All of this I have finally let Josh teach me—but (of course, of course) too late.

The lilies shut their petals, at dusk, over the road. And don't they become frosting flowers, freezer annuals, with their sly, false promise of good luck? I can feel them smearing under the wheels, sugar and butter, a white streak like guano where a bridegroom is racing away from his bride.

With my parents, going to watch the sea elephants became a tradition. Josh and I joined them once. The huge males shimmied along the rocks toward their waiting harems, and the hands of my parents, in spite of all that had passed between them, reached toward each other like flowers reaching toward the sun. My parents' hands were brown; there was dirt under their nails.

Who can claim that our love does not endure, less like flowers than like the little stakes with the photographs of flowers, stubborn beneath the soil?

Perennial.






Full Disclosure (A Decade Later)

Mark told me this story:

Years ago, he loved a cellist whom we shall call Gary. Gary loved Mark a lot, but his cello more. This was because Gary's mother had sold her own mother's wedding ring to buy him the cello. Not that she had to; she and her husband were affluent, and could easily have afforded it. No, she wanted the gift to connote sacrifice. She wanted Gary, every time he touched his bow to the strings, to know that for his sake his mother had given up something that she loved.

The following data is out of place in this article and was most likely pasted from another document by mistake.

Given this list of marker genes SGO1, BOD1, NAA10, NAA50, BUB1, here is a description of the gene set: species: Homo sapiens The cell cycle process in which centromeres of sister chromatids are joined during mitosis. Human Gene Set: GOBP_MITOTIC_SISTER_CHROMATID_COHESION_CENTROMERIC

I understand this woman.

"Fostering dependency," the therapists call what she did, and according to them it is a real no-no. Yet it is exactly what I, too, have done. And at the heart of the matter is the fear of being alone, which makes Gary's mother the scariest person I know. So, a reasonable voice inquires, why shouldn't a child want to get away from someone so scary?

I remember another story, about my ex-boyfriend, whose name really was Gary. The ingredients in this story were: a wedding cake in the middle of the road (required by National Public Radio, which had asked a lot of writers to write stories on this theme); some elephant seals; and the little stakes with photographs of flowers on them that turn up each spring when, with shovel or spade, one reopens the soil. In that story, I called Gary Josh.

Here is the coincidence: the real Gary, the cellist, is named Josh.

So this is not a story at all, but a tableau vivant: a garden party, a cocktail party, at which the guests are me, Mark, Gary, Josh, the mother, and all of our fictive equivalents. Oh, and the cellist hired to provide the entertainment. Her face is shrouded. We shall call her Need. And the little air she plays, the little phrase, if we could translate music into words, would enter our ears as "Never leave me,  never leave me,  never leave me."



Taken from the collection, "The Marble Quilt," (Houghton Mifflin Harcourt, 2001) this story is used here by permission of the author.



David Leavitt is the author of several novels, including The Indian Clerk, The Body of Jonah Boyd and While England Sleeps. A recipient of fellowships from both the John Simon Guggenheim Foundation and the National Endowment for the Arts, he teaches at the University of Florida in Gainesville.